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Is Linux Annoying?

by Paul Weinstein
09/11/2003

Attentive web surfers for all things Linux have probably already noted that O'Reilly is working on a new Linux book, Linux Annoyances. Indeed O'Reilly wants to follow up its success with the Windows Annoyances books by doing one on Linux. This of course brings to mind the question, what is a Linux Annoyance?

As one of the authors tasked with answering this question, I recently shuttled off to my local bookstore, went up to the information booth and asked the clerk, "Do you have a copy of Windows XP Annoyances?"

The clerk turned to his computer and started smirking. "Windows Annoyances you say? Must be a bestseller?"

I'm not quite sure about this, but I think he was talking to the computer, not me. Nah, must be my imagination.

"Yes, here it is. We have one copy on hand. Let's go see if we can find it."

Off we went. Sure enough there it was, a nice yellow book with the trademark O'Reilly animal on the cover; in this case, a Surinam toad. "Thank you", I said to the clerk. He nodded, paused for a second, as if to remember something, looked at me (maybe he wanted to ask me something), and went back to his desk.

After putting together an initial outline I found myself on IRC chatting with my potential coauthors, Justin Davies and Dee-Ann LeBlanc. We were frustrated. We couldn't come up with an outline that O'Reilly wanted to use. Did they not see the care I took in outlining a vendor neutral chapter on the problems with various software packaging systems? Did they not appreciate Dee-Ann's whole chapter dedicated to regular expressions? How many Linux books care to explain the pain and glory that is regular expressions in Perl for Linux users and administrators?

It seemed our approach to the Annoyances title wasn't right. Sure, I lose my stack whenever the computer spits back error: Failed dependencies for the third package in a row. Doesn't everyone? Guess that's not enough of an annoyance to build a book on. Who knew?

"You know, the Windows Annoyances book was based on a site that had collected issues with Windows since Windows 95 was still in beta", I mentioned to Justin, filling in a moment when Dee had stepped away.

"No, I did know that" popped up on my screen as a reply. "Yeah, it was", Dee seconded, back at the keyboard.

"I think that's my problem in outlining these chapters. I have some suggestions from friends, some personal insights, but not something to build a whole book on."

We needed an army, an army of friends. Or at least an army of computer bookstore clerks, all freely sharing their stories of pain and suffering at the hands of Linux.

"We could setup a list or forum to collect people's stories", typed Dee, as if reading my mind from several hundred miles away. Mailing list it is. It would seem my reading up on the past O'Reilly Annoyances books at the bookstore was prudent thinking. Now how do we go about letting all those frustrated bookstore clerks know that they now have a venue to vent in?

What the Heck is a Linux Annoyance Anyway?

David Karp, author of the Windows Annoyances books, defined a computer annoyance more in terms of how one perceives a problem than anything else. He noted in his introduction to Windows XP Annoyances, "an annoyance is a way of looking at a problem [sic] it's an attitude that gives you fortitude."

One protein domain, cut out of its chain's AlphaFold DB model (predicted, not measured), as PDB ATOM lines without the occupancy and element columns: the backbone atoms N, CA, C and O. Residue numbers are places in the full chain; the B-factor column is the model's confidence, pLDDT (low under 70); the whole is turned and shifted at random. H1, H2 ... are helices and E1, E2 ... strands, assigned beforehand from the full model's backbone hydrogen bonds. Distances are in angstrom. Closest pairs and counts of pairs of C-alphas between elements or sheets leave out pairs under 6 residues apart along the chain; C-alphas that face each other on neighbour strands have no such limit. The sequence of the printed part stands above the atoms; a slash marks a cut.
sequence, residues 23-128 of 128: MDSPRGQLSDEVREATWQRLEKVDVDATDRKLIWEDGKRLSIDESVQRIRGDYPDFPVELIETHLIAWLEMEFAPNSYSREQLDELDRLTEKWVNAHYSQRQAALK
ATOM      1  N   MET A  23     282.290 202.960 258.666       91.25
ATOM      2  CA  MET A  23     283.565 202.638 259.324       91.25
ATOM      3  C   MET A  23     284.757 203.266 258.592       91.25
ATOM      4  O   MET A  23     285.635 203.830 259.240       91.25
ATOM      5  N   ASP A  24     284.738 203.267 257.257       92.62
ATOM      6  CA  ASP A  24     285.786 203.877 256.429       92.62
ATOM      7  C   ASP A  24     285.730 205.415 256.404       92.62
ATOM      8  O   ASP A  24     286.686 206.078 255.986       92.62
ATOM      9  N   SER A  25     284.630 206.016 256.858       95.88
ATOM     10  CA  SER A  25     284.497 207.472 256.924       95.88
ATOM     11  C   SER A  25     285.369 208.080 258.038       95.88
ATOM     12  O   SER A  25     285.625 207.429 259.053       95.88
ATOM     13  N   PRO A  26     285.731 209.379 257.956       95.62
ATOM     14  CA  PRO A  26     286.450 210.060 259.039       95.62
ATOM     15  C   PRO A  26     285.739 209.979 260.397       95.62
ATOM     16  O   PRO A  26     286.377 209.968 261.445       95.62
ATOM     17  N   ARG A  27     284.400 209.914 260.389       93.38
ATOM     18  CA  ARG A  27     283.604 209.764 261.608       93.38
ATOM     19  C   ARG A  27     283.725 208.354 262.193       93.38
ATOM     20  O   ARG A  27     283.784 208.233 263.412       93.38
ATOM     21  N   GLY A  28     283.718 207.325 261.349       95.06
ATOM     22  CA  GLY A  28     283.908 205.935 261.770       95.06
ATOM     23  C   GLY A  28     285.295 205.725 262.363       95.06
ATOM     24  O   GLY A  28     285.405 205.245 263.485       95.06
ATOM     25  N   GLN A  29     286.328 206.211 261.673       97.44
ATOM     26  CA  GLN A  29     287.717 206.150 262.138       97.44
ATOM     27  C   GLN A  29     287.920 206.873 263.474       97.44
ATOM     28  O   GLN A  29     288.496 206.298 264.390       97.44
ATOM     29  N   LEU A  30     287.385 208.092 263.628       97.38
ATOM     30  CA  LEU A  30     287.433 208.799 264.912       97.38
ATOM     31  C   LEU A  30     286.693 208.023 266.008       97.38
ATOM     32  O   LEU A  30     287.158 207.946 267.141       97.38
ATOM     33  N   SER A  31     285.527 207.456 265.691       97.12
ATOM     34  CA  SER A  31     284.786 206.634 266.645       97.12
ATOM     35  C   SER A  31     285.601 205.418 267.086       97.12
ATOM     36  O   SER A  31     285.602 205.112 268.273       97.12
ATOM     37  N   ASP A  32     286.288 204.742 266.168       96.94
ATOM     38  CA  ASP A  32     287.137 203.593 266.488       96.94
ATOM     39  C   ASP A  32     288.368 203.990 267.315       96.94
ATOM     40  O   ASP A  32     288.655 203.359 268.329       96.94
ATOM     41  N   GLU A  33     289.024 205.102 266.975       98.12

Karp's definition of an annoyance is designed to challenge your perception of how to deal with computer problems. If you feel overwhelmed at the thought that the number of computers in our world continues to grow and that the majority of these computers use variations of Microsoft's Windows, you'll probably feel at a loss and simply become numb to the trials and tribulations that we all encounter daily, even when all you need to do is look up a book in a bookstore.

But Linux Annoyances? Surely, Linux users of all types—hobbyists, administrators, and engineers, to name the classics—feel that the work of the free and open source world is to empower users with choice. After all, if one operating system is annoying, then simply choose another. If Windows is not the right option, how about a BSD variation, such as Mac OS X? If not Mac OS X, why not give FreeBSD a try? If not FreeBSD, why not Linux? If one Linux distribution is troublesome, use another. Can too many choices be just as annoying as no choice at all?

Let's consider software packaging. This is something that all platforms have to deal with. Everyone has a love-hate relationship with software packaging since it can relate to something as simple as installing binaries for Mac OS X to something a bit more complex, unpacking and building source code from scratch on Linux, or anything in between. Any number of issues can crop up depending on what method or operating system is being used.

Since several Linux vendors have selected to use RPM as their packaging solution, it only stands to reason that people would find issues with how RPM works.

On the Linux Annoyances mailing list, John Andersen suggested the following method for dealing with what is commonly known as RPM Hell:

You try to install XYZ package but it has a prerequisite for abc.lib.so.7.

You take a swig of beer.

You Google around a bit and find that abc.lib.so.7 is supplied by package abc-2.19-45.rpm.

You hunt around for that RPM on the Web (since a quick ls abc* | less on the distribution CD didn't turn up anything) and you find it on a Bulgarian web site and download it.

You try to install it, and it requires lib-hij.so.2.

You take a swig of beer.

You Google around a bit and find that lib-hij.so.2 is supplied by package efg-5.10-54.rpm.